40% of patients with type 2 diabetes are affected by disordered eating


More and more research is confirming how diet culture is driving disordered eating and impacting the lives of people with diabetes.

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Disordered eating is energized by the false personal choice narrative  


It’s worth exploring ways in which disordered eating behaviors have become part of the culture of diabetes and perhaps are even encouraged within the diabetes community as a treatment for diabetes care.

Could this be largely fueled by weight-centric views of diabetes management combined with the false narrative that being fat is a matter of personal choice? For example, consider the rise of extremely low calorie, nutritionally unbalanced diets (such as the ketogenic diet), the popularity of intermittent fasting, and increased promotion of weight loss surgery.

There is increasing evidence that these types of eating patterns are directly related to the development of disordered eating/eating disorders, yet there is no evidence that these types of eating patterns are sustainable for more than five years and no long-term evidence that these eating patterns promote health.  

While there is short-term evidence that the ketogenic diet can facilitate weight loss and improve glycemic control, there are no long-term studies demonstrating that it slows the progression of diabetes or reduces the risk of diabetes complications. Similarly, some research on intermittent fasting shows some short-term benefits for blood sugar and weight loss, but not only is there no long-term evidence, but there are many different forms of intermittent fasting. Both of these diets are restrictive, which could trigger disordered eating thoughts and behaviors.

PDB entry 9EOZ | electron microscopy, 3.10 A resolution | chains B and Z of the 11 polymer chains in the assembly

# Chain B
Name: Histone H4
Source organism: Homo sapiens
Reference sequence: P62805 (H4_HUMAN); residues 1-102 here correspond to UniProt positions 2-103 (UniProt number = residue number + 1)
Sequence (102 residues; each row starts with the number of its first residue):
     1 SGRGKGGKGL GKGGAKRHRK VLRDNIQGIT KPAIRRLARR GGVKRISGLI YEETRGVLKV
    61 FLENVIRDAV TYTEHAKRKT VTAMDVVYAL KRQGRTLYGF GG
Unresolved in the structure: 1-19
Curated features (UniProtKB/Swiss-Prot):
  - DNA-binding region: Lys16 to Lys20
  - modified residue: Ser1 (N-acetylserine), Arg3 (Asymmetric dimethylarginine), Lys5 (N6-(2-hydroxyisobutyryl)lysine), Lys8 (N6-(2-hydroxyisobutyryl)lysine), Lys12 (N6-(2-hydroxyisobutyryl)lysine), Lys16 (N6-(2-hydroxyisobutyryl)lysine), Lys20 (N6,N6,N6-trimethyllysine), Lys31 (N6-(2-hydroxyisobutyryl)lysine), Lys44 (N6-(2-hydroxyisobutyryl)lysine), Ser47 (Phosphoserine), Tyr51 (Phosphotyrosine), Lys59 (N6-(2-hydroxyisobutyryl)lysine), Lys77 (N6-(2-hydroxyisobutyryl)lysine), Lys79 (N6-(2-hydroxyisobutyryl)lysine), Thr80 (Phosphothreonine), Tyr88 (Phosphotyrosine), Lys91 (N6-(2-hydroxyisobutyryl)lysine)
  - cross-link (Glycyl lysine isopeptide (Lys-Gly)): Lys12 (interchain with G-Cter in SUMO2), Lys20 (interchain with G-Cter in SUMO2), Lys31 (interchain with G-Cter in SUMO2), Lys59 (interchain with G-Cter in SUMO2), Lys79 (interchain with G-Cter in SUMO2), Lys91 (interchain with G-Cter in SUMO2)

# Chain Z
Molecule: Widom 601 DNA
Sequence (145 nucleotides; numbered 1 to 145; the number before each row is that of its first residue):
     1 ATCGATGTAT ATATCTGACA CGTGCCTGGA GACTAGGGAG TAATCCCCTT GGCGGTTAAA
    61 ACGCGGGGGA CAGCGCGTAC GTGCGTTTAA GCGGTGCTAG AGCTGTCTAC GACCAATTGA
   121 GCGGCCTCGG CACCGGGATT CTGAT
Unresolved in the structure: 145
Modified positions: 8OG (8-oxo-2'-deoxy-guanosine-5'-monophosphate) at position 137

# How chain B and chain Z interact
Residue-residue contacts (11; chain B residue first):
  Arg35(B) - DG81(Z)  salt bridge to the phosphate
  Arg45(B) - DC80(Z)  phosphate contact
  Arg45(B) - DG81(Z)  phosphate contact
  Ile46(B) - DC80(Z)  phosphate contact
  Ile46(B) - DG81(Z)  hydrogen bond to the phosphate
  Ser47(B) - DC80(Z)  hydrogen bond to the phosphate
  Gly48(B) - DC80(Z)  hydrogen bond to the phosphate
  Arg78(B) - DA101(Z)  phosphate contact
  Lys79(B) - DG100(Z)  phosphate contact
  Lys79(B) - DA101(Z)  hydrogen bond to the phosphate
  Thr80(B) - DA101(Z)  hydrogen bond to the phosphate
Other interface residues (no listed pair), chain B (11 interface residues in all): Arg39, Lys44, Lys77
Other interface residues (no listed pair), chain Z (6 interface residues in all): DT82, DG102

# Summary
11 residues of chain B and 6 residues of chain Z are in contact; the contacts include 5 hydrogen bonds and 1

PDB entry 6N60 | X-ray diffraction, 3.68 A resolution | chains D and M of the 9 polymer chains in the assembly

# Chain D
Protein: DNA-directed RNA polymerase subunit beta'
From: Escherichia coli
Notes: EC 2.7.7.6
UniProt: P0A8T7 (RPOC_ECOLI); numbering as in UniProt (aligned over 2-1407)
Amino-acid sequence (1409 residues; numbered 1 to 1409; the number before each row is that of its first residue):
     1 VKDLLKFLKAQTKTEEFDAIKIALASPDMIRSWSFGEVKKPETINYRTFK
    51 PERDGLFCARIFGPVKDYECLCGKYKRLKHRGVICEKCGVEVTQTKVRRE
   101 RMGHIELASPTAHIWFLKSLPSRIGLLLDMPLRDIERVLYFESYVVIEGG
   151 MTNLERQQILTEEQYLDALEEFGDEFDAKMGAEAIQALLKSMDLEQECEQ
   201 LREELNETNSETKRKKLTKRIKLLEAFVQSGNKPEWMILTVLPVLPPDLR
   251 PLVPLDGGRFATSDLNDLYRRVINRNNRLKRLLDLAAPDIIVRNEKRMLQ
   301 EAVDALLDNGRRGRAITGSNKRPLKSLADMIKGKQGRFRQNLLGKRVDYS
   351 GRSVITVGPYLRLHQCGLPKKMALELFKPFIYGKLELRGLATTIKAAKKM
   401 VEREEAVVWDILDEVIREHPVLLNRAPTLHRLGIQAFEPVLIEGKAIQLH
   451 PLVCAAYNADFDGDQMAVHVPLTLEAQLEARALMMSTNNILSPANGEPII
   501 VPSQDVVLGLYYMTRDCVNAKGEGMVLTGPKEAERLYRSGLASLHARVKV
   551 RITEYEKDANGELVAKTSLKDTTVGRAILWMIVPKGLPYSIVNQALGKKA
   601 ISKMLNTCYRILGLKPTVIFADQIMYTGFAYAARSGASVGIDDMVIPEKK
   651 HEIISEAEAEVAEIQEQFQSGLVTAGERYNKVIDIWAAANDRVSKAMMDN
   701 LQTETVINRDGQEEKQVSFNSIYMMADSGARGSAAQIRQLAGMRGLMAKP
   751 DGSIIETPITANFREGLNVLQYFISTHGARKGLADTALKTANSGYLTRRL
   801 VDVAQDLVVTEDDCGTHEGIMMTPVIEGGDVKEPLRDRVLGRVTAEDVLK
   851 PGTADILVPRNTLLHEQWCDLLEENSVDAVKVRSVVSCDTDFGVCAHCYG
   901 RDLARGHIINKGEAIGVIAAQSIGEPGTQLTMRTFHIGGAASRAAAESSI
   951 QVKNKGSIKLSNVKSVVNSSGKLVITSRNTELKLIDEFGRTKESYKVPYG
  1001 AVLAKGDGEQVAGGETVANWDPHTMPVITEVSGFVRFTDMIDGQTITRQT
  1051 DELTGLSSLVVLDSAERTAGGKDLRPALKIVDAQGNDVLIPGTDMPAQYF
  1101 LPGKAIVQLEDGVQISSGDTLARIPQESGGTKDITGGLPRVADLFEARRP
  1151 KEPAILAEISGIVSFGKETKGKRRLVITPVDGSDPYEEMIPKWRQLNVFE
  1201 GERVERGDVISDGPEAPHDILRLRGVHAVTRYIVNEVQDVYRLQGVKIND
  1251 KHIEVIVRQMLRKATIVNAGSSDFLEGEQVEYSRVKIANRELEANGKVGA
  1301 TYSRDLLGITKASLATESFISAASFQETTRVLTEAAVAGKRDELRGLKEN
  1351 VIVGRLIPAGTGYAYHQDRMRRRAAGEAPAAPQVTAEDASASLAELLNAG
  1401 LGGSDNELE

Using extreme diets to manage diabetes assumes not only that excess weight is responsible for diabetes but that being in a higher weight body is something that is a personal choice, and that the “right diet” can turn a fat person into a thin person. The “personal choice” narrative is, again, a form of weight stigma, and weight stigma itself can lead to weight gain, paradoxically. 

This is neatly demonstrated by the cyclic obesity/weight-based stigma model (COBWEBS), developed by UCLA researcher Janet Tomiyama, which shows the “vicious cycle,” or positive feedback loop, in which weight stigma begets weight gain. The COBWEBs model theorizes that weight stigma induces stress, which initiates a cascade of behavioral, emotional, and physiological responses— including increased cortisol levels and increases in dysregulated eating—that cause weight gain, either directly, through that stress-induced cortisol secretion, or indirectly, through coping attempts that promote comfort eating and weight gain. And then the cycle starts all over again.


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Weight neutral diabetes care focuses on behaviors, which are outlined in the Association of Diabetes Care and Education Specialists (ADCES) 7 self-care behaviors, and not weight loss. Those self-care behaviors, which form a framework for patient-centered diabetes self-management education. 


Learn More About Health Equity

(and earn 18 CPEs)

At the 2021 WN4DC Symposium!


Starting April 5, 2021, this 30-day guided CPE program for Weight inclusive, Health At Every Size inspired dietitians, nutritionists, health coaches, fitness professionals, diabetes care and education specialists, therapists, and social workers to come together and see the connections between fatphobia, weight stigma, health inequity, and diabetes care.


Learn how weight bias, stigma, and disordered eating interact!

The WN4DC Symposium provides evidence-based research to guide healthcare professionals to unpack how these separate variables intersect.

Learn more about Weight Bias In Healthcare